An Outdoor View: The perils of watching

Editor’s note: The Clarion previously published this column on March 4, 2005.

What is the world coming to?

More and more, I see examples of the consumptive users of the world being threatened by “watchers” — people who prefer to watch things rather than put them to a good, practical use, such as food.

I don’t know when it all began, but I blame Walt Disney. If he didn’t start the fire, he certainly fueled it.

My parents took me to a movie theater to see “Bambi” in 1943, when I was six. Going to movies was against their religion, but apparently “Bambi” didn’t register on the Sin-ometer. It was my second movie. I don’t remember my reaction, but I probably had one. I’m still a little leery of mirrors, having been scared witless by The Queen in “Snow White and the Seven Dwarfs.”

What has always irked me about “Bambi” was that a hunter was the villain. The gun shots that killed Bambi’s mother echo still, in the anti-gun and anti-hunting attitudes of millions of people, here and abroad. The DVD remastered “Bambi” is selling like crazy.

An even more insidious thing about “Bambi” was that it attributed human characteristics to animals. Millions of kids saw a deer experience love, become brave and establish meaningful relationships with Thumper, Flower and other forest friends.

Did “Bambi” actually warp minds? There is no certain way to know. But in June 2003, when the American Film Institute (AFI) had a panel of judges list the top 50 movie villains of the past 100 years, “Man” in “Bambi” ended up Number 20. (Captain Bligh in “Mutiny on the Bounty” was Number 19; the shark in “JAWS” was Number 18.) Among the criteria used for selecting the heroes and villains was “Cultural Impact: Characters who have made a mark on American society in matters of style and substance.”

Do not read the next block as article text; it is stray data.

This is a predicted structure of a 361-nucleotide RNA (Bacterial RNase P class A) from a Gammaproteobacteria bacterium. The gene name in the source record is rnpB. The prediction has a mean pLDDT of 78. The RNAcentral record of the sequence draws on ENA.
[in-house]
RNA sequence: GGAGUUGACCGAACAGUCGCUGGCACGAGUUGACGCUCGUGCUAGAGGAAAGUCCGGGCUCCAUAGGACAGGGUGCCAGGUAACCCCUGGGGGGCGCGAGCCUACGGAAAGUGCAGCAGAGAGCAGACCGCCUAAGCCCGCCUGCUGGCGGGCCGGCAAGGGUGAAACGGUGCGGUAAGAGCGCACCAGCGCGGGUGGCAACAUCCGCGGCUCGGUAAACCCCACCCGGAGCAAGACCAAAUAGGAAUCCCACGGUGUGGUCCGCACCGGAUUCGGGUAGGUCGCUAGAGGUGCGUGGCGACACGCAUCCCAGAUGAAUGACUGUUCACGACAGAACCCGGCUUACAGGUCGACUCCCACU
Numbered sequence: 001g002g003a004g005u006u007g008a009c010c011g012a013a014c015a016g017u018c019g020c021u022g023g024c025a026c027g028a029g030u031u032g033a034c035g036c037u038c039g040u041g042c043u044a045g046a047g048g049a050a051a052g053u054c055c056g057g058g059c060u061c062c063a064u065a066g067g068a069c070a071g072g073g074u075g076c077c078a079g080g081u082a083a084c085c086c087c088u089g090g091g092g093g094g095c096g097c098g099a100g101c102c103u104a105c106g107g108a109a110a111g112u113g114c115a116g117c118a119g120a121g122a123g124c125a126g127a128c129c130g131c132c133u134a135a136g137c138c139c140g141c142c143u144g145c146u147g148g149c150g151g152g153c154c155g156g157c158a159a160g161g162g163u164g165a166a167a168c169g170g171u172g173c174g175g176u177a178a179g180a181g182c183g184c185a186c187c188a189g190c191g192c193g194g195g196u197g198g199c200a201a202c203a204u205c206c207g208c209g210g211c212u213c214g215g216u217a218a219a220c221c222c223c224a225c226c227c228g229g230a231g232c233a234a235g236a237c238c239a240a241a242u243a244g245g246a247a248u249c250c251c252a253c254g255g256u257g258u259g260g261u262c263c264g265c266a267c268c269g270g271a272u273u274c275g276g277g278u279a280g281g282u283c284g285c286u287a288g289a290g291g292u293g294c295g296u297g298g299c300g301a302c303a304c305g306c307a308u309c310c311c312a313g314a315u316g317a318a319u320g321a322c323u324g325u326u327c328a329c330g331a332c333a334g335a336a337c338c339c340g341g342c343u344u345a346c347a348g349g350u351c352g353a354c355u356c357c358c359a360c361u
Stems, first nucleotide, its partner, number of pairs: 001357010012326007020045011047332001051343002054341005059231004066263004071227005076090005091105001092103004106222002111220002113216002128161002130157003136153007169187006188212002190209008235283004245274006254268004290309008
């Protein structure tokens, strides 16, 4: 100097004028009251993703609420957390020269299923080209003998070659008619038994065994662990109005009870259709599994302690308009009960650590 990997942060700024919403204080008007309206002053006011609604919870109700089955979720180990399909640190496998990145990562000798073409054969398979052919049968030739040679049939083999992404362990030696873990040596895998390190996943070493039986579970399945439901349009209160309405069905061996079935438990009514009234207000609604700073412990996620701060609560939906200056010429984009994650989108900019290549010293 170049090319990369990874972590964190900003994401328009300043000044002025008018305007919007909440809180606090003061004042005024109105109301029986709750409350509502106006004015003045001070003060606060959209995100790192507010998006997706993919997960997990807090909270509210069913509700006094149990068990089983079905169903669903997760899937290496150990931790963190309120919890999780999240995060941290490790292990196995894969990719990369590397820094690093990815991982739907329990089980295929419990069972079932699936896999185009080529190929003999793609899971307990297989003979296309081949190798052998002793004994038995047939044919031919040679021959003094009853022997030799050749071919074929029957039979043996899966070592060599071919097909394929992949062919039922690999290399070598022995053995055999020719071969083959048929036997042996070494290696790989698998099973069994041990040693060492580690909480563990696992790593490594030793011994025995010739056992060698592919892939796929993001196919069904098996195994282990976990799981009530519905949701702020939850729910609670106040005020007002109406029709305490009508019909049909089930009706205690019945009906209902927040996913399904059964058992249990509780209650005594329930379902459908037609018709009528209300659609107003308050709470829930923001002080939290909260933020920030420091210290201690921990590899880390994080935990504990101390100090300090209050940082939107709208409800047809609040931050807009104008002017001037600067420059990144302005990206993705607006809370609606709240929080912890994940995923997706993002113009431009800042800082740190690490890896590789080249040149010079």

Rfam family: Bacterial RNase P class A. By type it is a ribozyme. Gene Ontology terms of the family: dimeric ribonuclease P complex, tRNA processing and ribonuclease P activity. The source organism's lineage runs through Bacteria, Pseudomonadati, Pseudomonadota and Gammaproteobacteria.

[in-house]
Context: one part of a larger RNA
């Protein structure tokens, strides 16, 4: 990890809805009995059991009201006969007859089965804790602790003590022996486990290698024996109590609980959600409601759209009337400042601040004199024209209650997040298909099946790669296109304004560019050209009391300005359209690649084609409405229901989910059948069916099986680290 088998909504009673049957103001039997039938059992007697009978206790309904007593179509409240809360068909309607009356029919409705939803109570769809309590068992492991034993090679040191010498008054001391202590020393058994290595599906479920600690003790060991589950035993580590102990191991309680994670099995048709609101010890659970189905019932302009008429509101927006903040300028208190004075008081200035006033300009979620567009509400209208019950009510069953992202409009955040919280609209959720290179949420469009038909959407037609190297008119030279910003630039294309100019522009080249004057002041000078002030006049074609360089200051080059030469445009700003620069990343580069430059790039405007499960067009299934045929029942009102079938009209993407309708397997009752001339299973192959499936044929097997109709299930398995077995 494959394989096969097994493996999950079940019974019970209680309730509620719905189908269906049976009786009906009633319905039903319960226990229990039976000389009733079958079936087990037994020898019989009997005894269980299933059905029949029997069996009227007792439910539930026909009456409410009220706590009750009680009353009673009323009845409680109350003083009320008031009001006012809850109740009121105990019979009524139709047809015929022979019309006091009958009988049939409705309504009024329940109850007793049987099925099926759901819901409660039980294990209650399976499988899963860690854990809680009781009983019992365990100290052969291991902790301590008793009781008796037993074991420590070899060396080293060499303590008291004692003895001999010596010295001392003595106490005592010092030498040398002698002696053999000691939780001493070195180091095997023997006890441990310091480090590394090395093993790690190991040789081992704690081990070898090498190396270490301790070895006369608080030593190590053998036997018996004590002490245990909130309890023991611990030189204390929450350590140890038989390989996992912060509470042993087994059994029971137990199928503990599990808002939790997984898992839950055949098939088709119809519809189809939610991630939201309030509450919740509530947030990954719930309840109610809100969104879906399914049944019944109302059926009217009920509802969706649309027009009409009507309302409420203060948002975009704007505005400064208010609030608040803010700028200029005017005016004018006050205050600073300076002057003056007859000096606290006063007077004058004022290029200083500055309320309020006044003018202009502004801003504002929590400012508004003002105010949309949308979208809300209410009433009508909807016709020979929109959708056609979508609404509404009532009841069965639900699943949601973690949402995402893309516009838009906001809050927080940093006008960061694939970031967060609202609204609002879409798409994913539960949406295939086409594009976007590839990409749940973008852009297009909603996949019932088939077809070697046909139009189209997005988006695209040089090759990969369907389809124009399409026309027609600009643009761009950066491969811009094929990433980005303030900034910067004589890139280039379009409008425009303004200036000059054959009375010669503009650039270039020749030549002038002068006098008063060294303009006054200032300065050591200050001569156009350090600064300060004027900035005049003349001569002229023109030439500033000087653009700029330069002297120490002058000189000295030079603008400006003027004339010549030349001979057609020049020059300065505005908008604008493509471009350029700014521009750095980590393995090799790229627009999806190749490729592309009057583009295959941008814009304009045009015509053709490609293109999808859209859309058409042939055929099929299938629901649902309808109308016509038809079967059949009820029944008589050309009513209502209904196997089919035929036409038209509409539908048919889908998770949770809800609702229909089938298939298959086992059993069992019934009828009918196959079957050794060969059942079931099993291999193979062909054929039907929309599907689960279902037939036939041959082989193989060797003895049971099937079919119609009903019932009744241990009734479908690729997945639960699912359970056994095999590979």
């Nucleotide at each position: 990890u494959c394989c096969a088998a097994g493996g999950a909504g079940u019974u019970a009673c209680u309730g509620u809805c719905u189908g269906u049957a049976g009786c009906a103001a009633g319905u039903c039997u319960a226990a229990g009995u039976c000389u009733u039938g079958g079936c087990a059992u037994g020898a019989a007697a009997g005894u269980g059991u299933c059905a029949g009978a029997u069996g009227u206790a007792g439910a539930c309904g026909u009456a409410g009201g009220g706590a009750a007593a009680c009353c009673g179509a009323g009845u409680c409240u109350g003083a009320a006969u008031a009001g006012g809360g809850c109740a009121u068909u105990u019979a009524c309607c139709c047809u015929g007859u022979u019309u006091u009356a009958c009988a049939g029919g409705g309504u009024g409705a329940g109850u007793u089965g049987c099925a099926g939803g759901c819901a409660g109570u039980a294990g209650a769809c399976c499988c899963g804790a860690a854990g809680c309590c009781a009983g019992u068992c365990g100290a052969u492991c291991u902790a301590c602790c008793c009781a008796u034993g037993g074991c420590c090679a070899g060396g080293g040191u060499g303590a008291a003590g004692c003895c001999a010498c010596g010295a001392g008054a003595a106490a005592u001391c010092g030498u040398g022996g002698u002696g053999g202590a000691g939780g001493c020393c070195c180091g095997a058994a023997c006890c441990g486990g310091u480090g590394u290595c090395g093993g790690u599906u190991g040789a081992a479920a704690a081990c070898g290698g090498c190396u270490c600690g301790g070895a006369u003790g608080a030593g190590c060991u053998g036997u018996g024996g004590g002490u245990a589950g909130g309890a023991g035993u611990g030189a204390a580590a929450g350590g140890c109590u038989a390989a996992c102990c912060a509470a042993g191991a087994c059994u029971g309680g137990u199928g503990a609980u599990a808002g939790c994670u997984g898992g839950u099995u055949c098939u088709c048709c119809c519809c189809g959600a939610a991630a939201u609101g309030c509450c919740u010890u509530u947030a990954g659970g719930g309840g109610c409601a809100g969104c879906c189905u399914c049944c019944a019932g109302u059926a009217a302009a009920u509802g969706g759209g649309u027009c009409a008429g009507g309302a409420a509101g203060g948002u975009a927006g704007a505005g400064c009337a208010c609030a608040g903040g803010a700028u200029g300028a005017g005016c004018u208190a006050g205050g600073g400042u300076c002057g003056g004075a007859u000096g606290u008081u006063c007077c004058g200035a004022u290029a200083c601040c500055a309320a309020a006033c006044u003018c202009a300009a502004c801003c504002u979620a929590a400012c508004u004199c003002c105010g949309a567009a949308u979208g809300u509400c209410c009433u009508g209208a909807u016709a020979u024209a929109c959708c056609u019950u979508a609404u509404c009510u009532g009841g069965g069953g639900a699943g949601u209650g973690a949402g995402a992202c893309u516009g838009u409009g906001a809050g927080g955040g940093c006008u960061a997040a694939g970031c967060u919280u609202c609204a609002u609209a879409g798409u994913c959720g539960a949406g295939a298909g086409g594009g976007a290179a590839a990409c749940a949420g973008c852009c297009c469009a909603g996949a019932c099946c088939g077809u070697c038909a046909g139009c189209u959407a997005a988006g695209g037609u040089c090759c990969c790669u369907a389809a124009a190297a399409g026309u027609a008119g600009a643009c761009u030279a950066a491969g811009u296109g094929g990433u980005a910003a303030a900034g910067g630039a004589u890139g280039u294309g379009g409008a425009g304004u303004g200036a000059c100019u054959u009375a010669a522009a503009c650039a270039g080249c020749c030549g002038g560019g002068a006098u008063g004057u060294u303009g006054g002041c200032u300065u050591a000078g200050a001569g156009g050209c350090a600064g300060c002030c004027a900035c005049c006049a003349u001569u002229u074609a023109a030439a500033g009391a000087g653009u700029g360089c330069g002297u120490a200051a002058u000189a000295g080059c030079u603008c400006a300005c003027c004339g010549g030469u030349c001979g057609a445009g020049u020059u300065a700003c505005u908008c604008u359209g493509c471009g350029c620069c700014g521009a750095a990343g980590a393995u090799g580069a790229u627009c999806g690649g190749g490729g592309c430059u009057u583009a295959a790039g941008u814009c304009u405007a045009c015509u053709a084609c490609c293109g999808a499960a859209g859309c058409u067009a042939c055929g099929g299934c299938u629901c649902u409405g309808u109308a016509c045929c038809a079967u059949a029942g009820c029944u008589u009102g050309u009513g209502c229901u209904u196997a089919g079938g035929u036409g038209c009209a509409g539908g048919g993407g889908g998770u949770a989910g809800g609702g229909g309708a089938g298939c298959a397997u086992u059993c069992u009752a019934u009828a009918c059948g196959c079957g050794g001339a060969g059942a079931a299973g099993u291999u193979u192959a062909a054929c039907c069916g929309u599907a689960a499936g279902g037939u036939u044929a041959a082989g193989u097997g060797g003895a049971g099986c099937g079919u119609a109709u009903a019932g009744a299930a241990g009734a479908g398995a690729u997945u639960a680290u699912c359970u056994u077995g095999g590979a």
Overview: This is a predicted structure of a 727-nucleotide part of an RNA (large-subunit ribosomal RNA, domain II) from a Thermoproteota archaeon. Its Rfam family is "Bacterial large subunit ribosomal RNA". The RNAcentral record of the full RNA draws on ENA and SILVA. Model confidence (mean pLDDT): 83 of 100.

“Bambi” made a mark, all right. How many people think it’s OK to eat hamburger, but not venison? Or, put another way, it’s morally right to displace wildlife from land so crops can be raised to feed cows to kill and eat, but anyone who would kill and eat a wild deer is more evil than Count Dracula (Number 33) and Freddy Krueger (Number 40).

What a country. What are we coming to? Last fall, I caught myself watching, of all things, fish.

Three friends and I were in a cabin cruiser at anchor in a protected Prince William Sound cove, relaxing over adult drinks and high-cholesterol snacks. One of the guys had brought along an underwater video camera, which he lowered to the bottom.

I ignored it for a while. But within five minutes, all four of us were oohing and ahing at the yellowfin sole and other little fish swimming around on the monitor. We spent the next couple of hours watching fish.

Picture it. Four macho guys who had spent the afternoon killing fish, up to our ankles in slime and blood, grinning like little kids, having fun watching little fish. Not one of us thought to put a line over the side. I hesitate to admit it, but I caught myself saying “cute,” a word foreign to my lips.

At least I didn’t see any flounders fall in love.

Les Palmer can be reached at

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